I'm looking for a word to describe using someone's own tactics against them. A formal word is preferable but a colloquialism will work as well.
The following phrases might be related to what you are asking about:
• fight fire with fire, “To respond to an attack with a similar or identical counter-attack”
• tit for tat, “equivalent retribution, an eye for an eye, returning exactly what you get” or “Having the characteristic of returning bad for bad”
hoist on one's own petard, or hoist by one's own petard, “To be hurt, or destroyed by one's own plot or device, of one's own doing which one intended for another; to be "blown up by one's own bomb"”
[Per comments I've removed one item and added the following one.]
• taste of one's own medicine, “(idiomatic, usually preceded by a) Harsh treatment inflicted on one who previously inflicted similar or equivalent treatment on others” [eg] “Some stars reportedly even want to investigate the private lives of tabloid editors, to give them a taste of their own medicine” [Time, 2001]
• two can play at that game, “something that you say when you intend to harm someone in the same way as they harmed you: When I found out that my husband had been having an affair, I thought "two can play at that game!"” [dictionary.cambridge.org]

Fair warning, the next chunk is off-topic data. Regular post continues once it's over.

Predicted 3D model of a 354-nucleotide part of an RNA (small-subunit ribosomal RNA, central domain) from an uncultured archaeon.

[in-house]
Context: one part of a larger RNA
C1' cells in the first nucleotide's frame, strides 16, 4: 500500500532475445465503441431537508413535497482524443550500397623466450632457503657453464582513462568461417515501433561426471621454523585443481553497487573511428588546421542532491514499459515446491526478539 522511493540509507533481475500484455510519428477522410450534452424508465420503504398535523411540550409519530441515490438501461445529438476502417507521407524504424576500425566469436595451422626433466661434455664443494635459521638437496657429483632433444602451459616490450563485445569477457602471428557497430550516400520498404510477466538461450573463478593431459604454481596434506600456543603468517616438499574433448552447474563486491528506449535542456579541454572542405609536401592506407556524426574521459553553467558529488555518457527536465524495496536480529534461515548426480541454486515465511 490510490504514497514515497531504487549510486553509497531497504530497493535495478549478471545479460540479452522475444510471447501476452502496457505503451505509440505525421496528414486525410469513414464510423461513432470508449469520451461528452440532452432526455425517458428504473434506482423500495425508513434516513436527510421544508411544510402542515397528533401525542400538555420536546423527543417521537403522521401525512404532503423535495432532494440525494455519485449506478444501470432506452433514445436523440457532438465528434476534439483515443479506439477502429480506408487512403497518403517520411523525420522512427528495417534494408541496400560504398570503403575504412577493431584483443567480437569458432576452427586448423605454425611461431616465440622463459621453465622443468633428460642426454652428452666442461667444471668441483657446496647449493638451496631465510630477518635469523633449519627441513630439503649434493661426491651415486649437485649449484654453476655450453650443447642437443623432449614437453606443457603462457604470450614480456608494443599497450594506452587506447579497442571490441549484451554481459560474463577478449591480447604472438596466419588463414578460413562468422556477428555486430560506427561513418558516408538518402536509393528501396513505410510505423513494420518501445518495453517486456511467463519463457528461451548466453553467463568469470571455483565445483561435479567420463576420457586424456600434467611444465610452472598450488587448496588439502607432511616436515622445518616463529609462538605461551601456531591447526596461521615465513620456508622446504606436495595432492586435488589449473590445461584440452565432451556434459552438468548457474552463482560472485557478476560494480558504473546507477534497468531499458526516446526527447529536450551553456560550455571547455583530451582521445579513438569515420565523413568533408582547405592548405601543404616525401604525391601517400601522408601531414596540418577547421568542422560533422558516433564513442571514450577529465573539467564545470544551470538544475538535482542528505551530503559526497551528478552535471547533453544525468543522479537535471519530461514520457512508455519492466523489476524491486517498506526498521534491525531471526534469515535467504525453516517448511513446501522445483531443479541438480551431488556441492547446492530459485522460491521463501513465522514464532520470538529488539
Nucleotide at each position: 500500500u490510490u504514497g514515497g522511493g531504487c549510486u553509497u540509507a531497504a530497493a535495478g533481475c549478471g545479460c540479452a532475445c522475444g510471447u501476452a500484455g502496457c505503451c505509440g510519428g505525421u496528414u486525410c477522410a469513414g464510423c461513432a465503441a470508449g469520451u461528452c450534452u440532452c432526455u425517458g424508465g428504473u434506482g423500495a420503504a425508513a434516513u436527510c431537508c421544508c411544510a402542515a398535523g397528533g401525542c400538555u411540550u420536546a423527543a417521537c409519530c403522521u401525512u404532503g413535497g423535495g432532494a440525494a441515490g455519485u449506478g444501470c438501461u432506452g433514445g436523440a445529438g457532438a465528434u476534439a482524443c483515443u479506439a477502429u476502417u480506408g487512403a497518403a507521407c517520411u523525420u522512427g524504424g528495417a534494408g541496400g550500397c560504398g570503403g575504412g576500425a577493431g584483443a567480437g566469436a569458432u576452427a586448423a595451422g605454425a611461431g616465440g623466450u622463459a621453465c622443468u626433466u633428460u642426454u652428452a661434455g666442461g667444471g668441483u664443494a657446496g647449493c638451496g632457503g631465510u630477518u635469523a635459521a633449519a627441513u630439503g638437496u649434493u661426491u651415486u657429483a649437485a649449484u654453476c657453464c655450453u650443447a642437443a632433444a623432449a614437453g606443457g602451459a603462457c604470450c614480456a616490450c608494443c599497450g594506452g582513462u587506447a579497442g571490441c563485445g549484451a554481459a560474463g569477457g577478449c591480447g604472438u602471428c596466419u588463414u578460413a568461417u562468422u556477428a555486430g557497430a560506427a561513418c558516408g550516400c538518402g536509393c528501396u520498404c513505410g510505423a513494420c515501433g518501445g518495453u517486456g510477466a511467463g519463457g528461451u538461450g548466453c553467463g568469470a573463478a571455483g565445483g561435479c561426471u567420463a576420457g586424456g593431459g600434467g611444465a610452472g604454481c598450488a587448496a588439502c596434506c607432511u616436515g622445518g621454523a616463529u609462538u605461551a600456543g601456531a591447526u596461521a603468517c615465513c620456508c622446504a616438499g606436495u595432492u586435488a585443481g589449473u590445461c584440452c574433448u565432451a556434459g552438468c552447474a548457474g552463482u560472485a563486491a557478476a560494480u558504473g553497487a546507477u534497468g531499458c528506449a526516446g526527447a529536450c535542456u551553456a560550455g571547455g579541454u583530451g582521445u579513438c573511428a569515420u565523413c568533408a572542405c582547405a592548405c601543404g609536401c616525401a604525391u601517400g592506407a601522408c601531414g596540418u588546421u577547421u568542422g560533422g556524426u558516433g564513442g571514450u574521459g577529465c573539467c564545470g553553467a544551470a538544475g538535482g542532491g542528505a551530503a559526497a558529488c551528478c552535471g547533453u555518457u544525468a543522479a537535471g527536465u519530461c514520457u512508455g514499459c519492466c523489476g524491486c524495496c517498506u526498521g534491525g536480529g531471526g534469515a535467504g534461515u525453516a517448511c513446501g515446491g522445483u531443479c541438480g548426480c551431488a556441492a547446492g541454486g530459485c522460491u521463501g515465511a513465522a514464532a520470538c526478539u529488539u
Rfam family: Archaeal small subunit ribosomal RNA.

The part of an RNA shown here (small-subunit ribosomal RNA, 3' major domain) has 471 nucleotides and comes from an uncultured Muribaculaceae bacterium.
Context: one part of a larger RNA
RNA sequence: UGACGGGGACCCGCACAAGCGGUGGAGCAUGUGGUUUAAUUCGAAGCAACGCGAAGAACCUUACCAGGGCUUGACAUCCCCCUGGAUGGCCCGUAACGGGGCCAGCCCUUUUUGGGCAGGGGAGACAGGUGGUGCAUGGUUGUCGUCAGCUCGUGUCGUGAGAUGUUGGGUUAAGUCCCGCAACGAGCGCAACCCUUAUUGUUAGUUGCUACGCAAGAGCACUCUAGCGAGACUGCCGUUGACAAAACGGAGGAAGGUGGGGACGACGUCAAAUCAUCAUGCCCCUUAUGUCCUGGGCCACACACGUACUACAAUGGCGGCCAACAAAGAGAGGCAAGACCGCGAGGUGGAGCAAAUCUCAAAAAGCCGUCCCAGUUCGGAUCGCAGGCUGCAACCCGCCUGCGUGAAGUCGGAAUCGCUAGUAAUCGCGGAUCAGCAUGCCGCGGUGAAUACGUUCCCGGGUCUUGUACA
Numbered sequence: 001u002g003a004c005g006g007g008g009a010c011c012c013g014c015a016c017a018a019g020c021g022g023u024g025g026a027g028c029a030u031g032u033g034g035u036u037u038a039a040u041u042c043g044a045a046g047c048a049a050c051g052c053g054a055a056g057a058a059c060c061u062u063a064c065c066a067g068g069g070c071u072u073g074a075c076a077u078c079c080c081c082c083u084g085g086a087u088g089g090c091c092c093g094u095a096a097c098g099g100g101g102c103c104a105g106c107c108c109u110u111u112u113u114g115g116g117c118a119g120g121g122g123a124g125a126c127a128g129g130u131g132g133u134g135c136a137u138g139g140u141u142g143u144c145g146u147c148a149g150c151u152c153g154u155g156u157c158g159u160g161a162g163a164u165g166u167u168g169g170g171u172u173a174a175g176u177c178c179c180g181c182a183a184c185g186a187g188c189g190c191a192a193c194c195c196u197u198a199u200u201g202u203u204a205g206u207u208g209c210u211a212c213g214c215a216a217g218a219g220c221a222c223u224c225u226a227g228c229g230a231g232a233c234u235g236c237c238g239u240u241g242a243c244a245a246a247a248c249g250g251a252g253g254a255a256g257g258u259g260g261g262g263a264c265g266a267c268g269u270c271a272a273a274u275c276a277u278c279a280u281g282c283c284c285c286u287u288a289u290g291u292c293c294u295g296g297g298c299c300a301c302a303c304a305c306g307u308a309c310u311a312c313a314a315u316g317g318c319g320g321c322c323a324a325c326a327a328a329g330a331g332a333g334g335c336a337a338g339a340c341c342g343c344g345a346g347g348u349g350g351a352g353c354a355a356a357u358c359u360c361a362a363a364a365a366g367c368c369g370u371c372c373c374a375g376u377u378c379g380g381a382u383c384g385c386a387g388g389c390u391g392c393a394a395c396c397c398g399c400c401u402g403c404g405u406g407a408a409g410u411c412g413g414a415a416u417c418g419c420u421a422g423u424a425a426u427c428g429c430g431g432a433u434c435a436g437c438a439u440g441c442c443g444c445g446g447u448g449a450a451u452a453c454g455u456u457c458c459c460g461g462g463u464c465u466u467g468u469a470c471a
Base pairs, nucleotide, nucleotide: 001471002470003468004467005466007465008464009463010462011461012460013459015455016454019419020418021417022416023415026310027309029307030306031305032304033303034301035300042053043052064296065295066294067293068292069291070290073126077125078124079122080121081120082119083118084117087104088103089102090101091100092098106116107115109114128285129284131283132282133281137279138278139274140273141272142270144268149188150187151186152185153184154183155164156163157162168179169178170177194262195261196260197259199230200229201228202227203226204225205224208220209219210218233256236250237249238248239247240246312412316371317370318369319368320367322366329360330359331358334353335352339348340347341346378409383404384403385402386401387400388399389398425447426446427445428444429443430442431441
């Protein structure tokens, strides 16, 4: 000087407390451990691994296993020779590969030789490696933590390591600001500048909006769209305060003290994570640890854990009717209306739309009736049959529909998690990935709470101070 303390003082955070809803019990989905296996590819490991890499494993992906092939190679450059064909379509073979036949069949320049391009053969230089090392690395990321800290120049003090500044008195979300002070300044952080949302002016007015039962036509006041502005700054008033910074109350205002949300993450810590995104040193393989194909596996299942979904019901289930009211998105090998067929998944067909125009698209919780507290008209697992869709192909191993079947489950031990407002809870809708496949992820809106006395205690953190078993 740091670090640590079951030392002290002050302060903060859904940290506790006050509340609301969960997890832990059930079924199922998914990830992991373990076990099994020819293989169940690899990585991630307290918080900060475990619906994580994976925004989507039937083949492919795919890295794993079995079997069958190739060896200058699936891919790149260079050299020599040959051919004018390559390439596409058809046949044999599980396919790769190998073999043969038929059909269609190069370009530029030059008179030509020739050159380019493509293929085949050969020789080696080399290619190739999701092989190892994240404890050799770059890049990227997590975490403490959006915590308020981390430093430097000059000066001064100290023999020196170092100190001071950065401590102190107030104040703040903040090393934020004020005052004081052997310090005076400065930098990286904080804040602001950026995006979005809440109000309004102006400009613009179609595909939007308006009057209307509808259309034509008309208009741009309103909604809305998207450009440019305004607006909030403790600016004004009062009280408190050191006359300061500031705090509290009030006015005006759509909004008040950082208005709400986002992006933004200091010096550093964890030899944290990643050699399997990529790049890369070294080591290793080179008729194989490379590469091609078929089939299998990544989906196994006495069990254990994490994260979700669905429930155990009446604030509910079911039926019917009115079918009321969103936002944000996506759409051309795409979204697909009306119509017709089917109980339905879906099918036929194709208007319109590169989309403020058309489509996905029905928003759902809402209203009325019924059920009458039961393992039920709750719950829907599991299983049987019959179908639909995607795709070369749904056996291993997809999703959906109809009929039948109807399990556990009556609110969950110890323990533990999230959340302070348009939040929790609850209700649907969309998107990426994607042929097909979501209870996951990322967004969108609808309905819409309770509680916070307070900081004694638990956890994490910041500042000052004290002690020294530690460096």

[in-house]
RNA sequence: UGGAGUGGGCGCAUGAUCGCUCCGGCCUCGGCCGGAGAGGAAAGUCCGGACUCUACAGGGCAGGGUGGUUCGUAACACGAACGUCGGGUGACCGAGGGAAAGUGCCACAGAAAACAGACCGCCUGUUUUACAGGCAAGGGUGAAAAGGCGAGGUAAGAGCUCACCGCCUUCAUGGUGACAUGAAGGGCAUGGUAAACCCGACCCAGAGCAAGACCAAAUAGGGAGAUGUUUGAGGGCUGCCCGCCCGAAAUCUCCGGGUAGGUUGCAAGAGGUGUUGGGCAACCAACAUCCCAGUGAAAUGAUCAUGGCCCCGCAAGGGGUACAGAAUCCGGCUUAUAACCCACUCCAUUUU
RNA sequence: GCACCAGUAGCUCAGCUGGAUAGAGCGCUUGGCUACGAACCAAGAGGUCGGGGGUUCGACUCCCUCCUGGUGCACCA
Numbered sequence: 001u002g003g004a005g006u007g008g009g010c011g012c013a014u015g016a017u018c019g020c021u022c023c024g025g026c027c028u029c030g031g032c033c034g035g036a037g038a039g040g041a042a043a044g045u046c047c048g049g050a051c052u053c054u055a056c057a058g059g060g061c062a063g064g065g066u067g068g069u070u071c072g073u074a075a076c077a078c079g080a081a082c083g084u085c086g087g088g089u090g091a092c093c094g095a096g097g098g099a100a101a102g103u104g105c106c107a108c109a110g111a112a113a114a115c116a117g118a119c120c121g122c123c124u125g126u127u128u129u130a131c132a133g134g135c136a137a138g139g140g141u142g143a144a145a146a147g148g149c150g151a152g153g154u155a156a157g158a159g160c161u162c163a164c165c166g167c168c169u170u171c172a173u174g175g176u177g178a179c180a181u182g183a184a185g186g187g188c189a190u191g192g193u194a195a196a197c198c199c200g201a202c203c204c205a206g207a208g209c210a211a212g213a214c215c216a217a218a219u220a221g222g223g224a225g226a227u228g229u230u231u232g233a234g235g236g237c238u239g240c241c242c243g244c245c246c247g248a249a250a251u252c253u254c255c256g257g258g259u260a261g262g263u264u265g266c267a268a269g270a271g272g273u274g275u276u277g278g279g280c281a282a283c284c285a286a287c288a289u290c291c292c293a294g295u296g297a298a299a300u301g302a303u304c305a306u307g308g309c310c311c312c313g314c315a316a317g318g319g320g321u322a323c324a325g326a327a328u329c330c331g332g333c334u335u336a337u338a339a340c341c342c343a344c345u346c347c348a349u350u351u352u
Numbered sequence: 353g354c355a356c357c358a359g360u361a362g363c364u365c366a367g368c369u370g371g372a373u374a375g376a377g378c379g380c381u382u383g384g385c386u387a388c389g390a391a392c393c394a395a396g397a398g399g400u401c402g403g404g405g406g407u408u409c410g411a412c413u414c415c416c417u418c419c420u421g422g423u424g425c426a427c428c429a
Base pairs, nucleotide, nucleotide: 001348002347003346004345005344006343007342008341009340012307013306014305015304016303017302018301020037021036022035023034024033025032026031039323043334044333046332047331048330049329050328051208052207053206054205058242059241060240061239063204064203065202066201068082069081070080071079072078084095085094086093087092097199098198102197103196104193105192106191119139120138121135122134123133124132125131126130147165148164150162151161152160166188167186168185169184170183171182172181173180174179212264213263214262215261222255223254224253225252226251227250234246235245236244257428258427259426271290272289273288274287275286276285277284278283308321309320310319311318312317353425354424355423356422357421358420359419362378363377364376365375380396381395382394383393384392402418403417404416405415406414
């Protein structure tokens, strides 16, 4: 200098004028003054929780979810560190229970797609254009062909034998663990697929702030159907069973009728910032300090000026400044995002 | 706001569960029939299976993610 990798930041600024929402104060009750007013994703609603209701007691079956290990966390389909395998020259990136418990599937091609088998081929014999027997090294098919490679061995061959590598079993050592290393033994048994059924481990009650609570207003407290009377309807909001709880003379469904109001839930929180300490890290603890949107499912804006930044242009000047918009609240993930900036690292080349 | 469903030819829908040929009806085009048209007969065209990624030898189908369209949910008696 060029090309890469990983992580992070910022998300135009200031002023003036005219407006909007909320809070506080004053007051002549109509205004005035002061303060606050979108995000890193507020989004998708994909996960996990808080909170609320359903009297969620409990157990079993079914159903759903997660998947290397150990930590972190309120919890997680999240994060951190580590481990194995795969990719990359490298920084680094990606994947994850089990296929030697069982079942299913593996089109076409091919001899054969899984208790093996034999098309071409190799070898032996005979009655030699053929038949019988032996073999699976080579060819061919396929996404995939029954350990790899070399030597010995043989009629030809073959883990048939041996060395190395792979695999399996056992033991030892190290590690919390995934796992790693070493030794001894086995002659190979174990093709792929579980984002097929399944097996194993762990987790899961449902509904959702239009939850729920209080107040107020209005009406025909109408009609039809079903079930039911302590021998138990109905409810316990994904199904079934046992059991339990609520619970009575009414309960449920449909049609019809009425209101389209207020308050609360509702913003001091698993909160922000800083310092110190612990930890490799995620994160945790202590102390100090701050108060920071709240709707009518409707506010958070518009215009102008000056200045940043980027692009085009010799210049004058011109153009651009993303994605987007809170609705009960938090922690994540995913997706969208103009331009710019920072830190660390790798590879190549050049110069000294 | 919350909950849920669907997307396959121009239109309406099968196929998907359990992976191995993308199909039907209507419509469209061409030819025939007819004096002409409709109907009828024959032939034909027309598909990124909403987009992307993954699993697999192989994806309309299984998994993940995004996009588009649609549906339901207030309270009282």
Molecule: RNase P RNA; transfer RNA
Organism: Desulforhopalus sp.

• turnabout is fair play, “It is fair for one to suffer whatever one has caused others to suffer. So, you don't like being made fun of! Well, turnabout is fair play.” [idioms.thefreedictionary.com]
to beat sb at their own game is to use to your own advantage the methods by which someone else has tried to defeat you.
I.e., to use their own tactics against them.
Kipling, in 'Stalky & Co', wrote ..."Did you ever read a book about Japanese wrestlers? ... These wrestler-chaps have got some sort of trick that lets the other chap do all the work. Then they give a little wriggle, and he upsets himself. It’s called shibbuwichee or tokonoma, or somethin’." While Stalky's grasp of Japanese is not to be relied on, the term shibbuwichee is ooccasionally used in your context, e.g. here.